DePaulo, who also happens to be the author of Singled Out: How Singles are Stereotyped, Stigmatized, and Ignored, and Still Live Happily Ever After, believes most people find their authentic selves while living single. According to Time, single people often exercise more and have more close friendships.
Oakland resident Frances Daré* has never been married and believes being single gives her more flexibility than her married friends. “You don’t have that much attachment,” Daré says of being single. “There’s less responsibility so that’s less stress. You can do things in the spur of the moment. This has its ups and downs… you can get lonely, but you’re free.”
Such factors can lead to greater health, but again, it all depends on the individual and the circumstances. For many people, the choice to remain single or marry will come naturally, because it’s part of who they are, or perhaps, it’s just the direction their lives have taken. We doubt you will decide on such a big decision based on one longevity theory—especially when there are so many out there. However, if you’re single, you should know that your married friends won’t necessarily outlive you.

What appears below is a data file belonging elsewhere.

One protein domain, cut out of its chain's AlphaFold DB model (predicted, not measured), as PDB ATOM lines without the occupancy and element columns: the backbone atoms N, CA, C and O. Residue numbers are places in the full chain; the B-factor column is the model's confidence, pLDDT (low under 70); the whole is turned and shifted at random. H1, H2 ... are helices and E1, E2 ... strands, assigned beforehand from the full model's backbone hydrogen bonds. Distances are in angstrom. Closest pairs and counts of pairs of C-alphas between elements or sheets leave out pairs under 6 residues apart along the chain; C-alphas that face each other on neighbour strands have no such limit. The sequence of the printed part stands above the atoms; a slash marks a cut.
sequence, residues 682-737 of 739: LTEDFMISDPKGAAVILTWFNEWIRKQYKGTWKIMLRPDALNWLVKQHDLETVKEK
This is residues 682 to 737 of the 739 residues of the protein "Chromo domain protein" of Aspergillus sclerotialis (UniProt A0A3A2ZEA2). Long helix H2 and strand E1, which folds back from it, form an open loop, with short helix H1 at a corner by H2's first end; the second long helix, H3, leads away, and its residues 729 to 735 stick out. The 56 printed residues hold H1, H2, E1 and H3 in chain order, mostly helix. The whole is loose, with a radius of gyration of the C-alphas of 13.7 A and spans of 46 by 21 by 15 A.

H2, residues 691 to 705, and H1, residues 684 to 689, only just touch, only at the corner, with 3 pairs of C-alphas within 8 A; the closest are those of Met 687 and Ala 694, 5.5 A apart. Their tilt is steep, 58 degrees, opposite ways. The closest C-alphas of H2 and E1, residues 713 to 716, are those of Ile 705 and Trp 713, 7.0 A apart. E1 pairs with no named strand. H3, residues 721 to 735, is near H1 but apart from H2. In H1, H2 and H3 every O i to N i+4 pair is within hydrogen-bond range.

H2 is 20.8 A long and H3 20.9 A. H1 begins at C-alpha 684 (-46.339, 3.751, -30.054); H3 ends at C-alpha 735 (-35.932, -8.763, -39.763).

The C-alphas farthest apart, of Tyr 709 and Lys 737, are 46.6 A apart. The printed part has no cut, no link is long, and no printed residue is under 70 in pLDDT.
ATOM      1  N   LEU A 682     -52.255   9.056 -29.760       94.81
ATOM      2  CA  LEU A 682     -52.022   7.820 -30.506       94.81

As for Delapaz, she’s in no rush to remarry anytime soon but is still willing to take the risk for the right person. “I’m open to the idea of getting remarried at some point. It’s not necessarily my goal in life, but if the right guy comes along, and we have the same idea about the kind of life we want to live, I’m all for it. But … it’s hard to find the right kind of guy. After the divorce I’m less willing to compromise.”
Not compromising about who you marry is critical. Interestingly, statistics show that people who spend more on their weddings and engagement rings are more likely to divorce. It’s easy to get caught up in the frills of marriage without taking a closer look at whether or not the person you’re marrying is someone you should spend your life with. If they aren’t, you’re much better off flying solo—and you’ll probably live longer too.
*Names marked with an asterisk have been changed
title image by Thomas Hawk